The way the wind was blowing a few years ago suggested we might actually see the reverse—cheaper ISBNs, but if anything, Bowker has actually expanded its array of targeted self-publishing services for authors. Bowker is not alone in increasing the price of a ten-block of ISBNs. The price has also gradually risen in the UK as well. In 2010, ten ISBNs would have cost an author £98 from Nielsen, the UK agent, now the cost has risen to £132. But US author-publishers are still getting a raw deal from Bowker. Convert that UK price and you will get $224 at the current exchange rate! Therein lies part of the problem. The ISBN system is really tailored for print books, not digital editions, and every country has its own administration agency, charging rates and application policies. Some countries don’t even charge for ISBN allocations to publishers or author-publishers—with Canada a perfect case on the North American continent.
Readers may find a guest post by Ian Lamont of interest. We published it here on TIPM last year and Lamont examined how he believes Bowker is turning the whole explosion in self-publishing into a money-making exercise. The trend goes back as far as 2010, when Bowker launched a manuscript submission service for publishers and self-publishers, and in 2013 a manuscript conversion service for e-books.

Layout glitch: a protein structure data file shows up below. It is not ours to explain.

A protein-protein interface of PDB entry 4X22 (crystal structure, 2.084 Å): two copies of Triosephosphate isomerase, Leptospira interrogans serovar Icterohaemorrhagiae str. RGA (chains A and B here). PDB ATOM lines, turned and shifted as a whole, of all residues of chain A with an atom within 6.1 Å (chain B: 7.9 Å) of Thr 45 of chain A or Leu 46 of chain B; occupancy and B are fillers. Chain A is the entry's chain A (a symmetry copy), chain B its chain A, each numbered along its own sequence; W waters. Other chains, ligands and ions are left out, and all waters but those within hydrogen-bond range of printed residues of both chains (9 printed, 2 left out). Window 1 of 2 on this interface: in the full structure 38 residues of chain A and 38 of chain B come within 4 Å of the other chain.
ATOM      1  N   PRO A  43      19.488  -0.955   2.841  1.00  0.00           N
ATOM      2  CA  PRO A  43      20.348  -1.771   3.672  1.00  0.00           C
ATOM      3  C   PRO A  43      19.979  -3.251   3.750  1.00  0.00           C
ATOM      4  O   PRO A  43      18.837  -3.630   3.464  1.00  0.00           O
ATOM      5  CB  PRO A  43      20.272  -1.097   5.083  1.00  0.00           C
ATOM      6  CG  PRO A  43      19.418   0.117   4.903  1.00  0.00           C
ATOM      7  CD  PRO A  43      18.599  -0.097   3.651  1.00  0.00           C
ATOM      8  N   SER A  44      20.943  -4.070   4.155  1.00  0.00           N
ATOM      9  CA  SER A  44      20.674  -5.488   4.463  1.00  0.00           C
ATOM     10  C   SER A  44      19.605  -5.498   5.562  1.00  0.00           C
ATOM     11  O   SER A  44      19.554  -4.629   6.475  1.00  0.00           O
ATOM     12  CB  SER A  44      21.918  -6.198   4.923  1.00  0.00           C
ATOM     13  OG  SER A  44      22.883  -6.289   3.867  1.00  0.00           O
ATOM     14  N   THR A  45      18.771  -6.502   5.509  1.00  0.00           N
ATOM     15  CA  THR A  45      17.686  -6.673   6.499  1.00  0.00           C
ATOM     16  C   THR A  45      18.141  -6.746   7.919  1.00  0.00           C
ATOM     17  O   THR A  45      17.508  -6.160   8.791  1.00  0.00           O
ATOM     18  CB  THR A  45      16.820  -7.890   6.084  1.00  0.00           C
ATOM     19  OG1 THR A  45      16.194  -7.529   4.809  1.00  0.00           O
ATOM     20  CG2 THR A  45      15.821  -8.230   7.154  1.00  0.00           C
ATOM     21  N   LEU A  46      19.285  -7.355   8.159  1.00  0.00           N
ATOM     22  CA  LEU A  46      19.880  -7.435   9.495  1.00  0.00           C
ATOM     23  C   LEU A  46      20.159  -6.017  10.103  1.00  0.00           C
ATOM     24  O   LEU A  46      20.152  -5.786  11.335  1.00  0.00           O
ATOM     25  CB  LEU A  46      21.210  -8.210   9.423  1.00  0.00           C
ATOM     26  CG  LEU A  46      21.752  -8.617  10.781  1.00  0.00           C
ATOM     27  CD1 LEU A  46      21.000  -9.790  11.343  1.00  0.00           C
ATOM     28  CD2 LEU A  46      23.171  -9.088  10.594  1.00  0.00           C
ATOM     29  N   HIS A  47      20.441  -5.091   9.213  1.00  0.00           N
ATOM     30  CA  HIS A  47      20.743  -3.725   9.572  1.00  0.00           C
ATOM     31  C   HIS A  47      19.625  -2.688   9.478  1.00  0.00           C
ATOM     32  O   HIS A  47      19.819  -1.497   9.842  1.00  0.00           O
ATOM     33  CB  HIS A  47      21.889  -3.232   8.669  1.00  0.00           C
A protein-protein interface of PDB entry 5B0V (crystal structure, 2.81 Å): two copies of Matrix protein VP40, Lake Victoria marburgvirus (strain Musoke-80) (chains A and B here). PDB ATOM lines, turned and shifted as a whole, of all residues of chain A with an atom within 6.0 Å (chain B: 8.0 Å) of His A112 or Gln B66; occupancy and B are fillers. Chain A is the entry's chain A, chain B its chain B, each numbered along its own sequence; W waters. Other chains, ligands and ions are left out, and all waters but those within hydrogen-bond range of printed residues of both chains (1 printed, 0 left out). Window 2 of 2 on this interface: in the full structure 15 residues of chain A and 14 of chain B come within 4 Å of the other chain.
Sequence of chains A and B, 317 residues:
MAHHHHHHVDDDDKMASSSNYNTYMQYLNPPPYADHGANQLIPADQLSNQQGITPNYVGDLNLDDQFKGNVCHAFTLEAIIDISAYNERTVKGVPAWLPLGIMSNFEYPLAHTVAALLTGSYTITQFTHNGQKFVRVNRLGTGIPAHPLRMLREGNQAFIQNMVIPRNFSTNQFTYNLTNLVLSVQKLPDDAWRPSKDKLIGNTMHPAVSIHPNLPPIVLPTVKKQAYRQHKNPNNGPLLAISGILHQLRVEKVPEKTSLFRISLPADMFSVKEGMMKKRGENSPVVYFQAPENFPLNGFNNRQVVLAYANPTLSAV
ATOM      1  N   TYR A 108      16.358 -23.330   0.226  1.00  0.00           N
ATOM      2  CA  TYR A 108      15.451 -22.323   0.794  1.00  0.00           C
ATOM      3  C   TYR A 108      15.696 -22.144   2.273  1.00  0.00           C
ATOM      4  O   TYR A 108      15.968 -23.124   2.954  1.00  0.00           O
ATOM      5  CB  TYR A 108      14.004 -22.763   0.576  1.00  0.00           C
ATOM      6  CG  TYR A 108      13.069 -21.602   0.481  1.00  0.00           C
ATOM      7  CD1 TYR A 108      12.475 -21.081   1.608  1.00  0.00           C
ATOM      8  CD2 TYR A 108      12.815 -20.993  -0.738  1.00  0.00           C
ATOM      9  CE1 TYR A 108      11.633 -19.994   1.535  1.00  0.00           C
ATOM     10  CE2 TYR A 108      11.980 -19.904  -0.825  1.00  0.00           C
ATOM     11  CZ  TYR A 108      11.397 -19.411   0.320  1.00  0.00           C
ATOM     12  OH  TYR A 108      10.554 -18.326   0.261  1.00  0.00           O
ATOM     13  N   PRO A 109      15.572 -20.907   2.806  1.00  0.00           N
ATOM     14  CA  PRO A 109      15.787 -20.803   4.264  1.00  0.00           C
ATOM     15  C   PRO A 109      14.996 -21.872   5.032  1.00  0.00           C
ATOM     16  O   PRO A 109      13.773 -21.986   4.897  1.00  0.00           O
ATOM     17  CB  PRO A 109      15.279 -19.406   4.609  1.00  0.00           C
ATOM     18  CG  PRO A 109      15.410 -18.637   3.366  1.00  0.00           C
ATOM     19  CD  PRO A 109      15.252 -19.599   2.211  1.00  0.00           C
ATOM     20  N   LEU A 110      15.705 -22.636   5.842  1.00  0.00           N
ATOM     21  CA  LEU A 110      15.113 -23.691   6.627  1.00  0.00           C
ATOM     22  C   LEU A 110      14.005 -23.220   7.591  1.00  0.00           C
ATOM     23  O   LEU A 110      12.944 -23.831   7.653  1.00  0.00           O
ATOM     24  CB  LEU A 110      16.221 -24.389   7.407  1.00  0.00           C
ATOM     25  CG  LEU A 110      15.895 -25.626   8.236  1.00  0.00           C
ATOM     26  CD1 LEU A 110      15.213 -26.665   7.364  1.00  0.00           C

The publishing industry is constantly telling author-publishers that their books need to be professionally produced and meet industry standards to be taken seriously and distributed by the book trade, but professional and entrepreneurial authors also deserve a fair playing field and the move by Bowker to increase the cost of a ten bundle of ISBNs seems to me to be directly targeting author-publishers.
Replying directly to Porter Anderson this week, Beat Barblan, Director of Bowker’s, addressed the reason for the price increase: